Holly Nichole Zarcone lives on Long Island with her husband, three children, and enormous Saint Bernard. She enjoys going on adventures on land, in the sea, and through pages. She is a freelance writer and blogger. Most recently she self published her first children’s book, Cookies For Dinner, which you can find for purchase on Amazon. You can contact her at HollyNZarcone@gmail.com.
I adore my New York Magazine subscription. I know I can almost always read the stories in the print edition on my phone or laptop but there’s something about holding the physical copy in my hand and reading it on the subway that just makes me feel SO good. (It’s also just easier on my aging eyeballs.)
This week they really nailed the cover story… How to be Happy. Which is of course also available online so you can read it too. (But grab it off a newsstand if you can, if only so we don’t all wind up like the humans in WALL-E.)
The story is structured around the most popular course at Yale– Psychology and the Good Life. Why is it so popular? Because college kids are more stressed and depressed than they ever have been before. And arguably, so are the rest of us. The article takes a skim across the course curriculum and its structure. A huge chunk of the course is focused on how our brains trick us into making us unhappy and then moves on to how to rewire our behaviors to be happier. Our brains are basically sabotaging us. Which is depressing to even think about. My favorite takeaway from this portion was that 40 percent of our happiness is entirely within our control. Holy shit.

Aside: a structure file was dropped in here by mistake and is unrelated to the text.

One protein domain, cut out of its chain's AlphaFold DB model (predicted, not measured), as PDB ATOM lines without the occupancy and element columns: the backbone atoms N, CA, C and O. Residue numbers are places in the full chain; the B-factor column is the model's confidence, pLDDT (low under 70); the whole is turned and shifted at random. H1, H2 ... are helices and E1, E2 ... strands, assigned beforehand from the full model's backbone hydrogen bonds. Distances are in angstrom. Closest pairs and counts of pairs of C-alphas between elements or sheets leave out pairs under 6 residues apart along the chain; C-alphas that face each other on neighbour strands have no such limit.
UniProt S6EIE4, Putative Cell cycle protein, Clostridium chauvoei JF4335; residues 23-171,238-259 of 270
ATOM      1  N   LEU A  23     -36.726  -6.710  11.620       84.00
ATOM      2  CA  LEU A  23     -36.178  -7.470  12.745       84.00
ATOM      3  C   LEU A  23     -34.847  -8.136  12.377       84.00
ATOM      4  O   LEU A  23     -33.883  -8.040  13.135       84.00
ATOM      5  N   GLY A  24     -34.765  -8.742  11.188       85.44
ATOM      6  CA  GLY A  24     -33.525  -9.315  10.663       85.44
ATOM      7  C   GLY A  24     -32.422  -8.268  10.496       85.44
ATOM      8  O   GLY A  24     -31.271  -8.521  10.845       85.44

I will not go on to recap the article here but I strongly suggest you give yourself the time to read it. Which brings me to where I wanted to get to… TIME. The breakdown is this: people are happier when they have more time to just BE than when given some extra money.
Living in a city like New York, it is so hard to see the value in having empty time. It’s a city of hustlers, the city that doesn’t sleep. But filling every waking hour with work, with side hustles, with stuff just to feel “busy” is making us depressed. The misconception is that “busy” means productive and “free time” means lazy.
I have been so guilty of this it’s not even funny at this point. I used fill every wakeful hour with whatever I could. I thought I was being productive. But by the end of the year (for many years) I didn’t move the needle much on any of my goals. I had just kept myself busy and stressed for essentially, the sake of being busy and stressed. I was trying to match the busy and stressed out lives of my peers. Which makes me sad just thinking about it.